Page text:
Should We Be Excited About The Trends Of Returns At InvoCare (ASX:IVC)?

Simply Wall St
·3 min read

Finding a business that has the potential to grow substantially is not easy, but it is possible if we look at a few key financial metrics. Firstly, we'll want to see a proven return on capital employed (ROCE) that is increasing, and secondly, an expanding base of capital employed. Put simply, these types of businesses are compounding machines, meaning they are continually reinvesting their earnings at ever-higher rates of return. Having said that, from a first glance at InvoCare (ASX:IVC) we aren't jumping out of our chairs at how returns are trending, but let's have a deeper look.

What is Return On Capital Employed (ROCE)?

Just to clarify if you're unsure, ROCE is a metric for evaluating how much pre-tax income (in percentage terms) a company earns on the capital invested in its business. The formula for this calculation on InvoCare is:

Return on Capital Employed = Earnings Before Interest and Tax (EBIT) ÷ (Total Assets - Current Liabilities)

0.055 = AU$86m ÷ (AU$1.7b - AU$169m) (Based on the trailing twelve months to June 2020).

So, InvoCare has an ROCE of 5.5%. In absolute terms, that's a low return and it also under-performs the Consumer Services industry average of 8.9%.

View our latest analysis for InvoCare

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Above you can see how the current ROCE for InvoCare compares to its prior returns on capital, but there's only so much you can tell from the past. If you'd like, you can check out the forecasts from the analysts covering InvoCare here for free.

The Trend Of ROCE

The trend of ROCE doesn't look fantastic because it's fallen from 9.3% five years ago, while the business's capital employed increased by 78%. However, some of the increase in capital employed could be attributed to the recent capital raising that's been completed prior to their latest reporting period, so keep that in mind when looking at the ROCE decrease. It's unlikely that all of the funds raised have been put to work yet, so as a consequence InvoCare might not have received a full period of earnings contribution from it. Additionally, we found that InvoCare's most recent EBIT figure is around the same as the prior year, so we'd attribute the drop in ROCE mostly to the capital raise.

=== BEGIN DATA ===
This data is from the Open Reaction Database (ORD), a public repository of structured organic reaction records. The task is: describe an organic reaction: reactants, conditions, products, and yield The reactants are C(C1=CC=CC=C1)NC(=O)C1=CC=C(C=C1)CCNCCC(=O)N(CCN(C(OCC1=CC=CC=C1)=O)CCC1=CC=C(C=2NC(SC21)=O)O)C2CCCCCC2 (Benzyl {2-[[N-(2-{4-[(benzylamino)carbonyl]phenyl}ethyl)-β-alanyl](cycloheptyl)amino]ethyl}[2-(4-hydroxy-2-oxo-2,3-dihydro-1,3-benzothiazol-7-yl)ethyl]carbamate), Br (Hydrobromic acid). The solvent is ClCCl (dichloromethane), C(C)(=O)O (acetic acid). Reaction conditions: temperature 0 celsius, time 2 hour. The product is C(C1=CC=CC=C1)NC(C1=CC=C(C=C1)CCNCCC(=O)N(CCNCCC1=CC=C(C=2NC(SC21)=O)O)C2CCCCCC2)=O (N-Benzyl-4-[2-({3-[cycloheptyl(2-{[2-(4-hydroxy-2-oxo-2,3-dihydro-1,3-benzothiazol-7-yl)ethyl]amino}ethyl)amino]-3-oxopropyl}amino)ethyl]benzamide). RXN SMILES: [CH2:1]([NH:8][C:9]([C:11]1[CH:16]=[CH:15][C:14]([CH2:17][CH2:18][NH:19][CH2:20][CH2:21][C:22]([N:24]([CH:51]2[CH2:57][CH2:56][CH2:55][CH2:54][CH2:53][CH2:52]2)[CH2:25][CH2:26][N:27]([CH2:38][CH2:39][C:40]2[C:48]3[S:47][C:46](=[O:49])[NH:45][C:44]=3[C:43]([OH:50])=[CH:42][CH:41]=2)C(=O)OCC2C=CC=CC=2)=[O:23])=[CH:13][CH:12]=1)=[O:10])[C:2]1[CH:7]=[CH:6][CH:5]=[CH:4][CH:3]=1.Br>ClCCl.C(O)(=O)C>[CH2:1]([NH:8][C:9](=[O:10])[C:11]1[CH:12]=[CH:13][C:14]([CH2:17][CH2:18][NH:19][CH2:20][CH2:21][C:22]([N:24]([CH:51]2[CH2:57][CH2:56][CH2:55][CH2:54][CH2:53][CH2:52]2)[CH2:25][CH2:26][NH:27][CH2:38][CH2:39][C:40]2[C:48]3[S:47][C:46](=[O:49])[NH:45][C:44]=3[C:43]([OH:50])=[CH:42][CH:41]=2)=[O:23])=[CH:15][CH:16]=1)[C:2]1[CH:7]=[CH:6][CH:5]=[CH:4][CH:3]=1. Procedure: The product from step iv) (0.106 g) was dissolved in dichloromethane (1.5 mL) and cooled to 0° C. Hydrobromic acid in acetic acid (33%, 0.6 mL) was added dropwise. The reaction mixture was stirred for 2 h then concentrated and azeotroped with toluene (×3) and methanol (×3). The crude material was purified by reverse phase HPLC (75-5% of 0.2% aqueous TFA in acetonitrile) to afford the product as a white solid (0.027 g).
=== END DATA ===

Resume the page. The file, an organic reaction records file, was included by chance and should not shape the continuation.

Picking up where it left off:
The Bottom Line On InvoCare's ROCE

In summary, InvoCare is reinvesting funds back into the business for growth but unfortunately it looks like sales haven't increased much just yet. And investors may be recognizing these trends since the stock has only returned a total of 5.2% to shareholders over the last five years. Therefore, if you're looking for a multi-bagger, we'd propose looking at other options.

InvoCare does have some risks though, and we've spotted 5 warning signs for InvoCare that you might be interested in.

If you want to search for solid companies with great earnings, check out this free list of companies with good balance sheets and impressive returns on equity.

This article by Simply Wall St is general in nature. It does not constitute a recommendation to buy or sell any stock, and does not take account of your objectives, or your financial situation. We aim to bring you long-term focused analysis driven by fundamental data. Note that our analysis may not factor in the latest price-sensitive company announcements or qualitative material. Simply Wall St has no position in any stocks mentioned.

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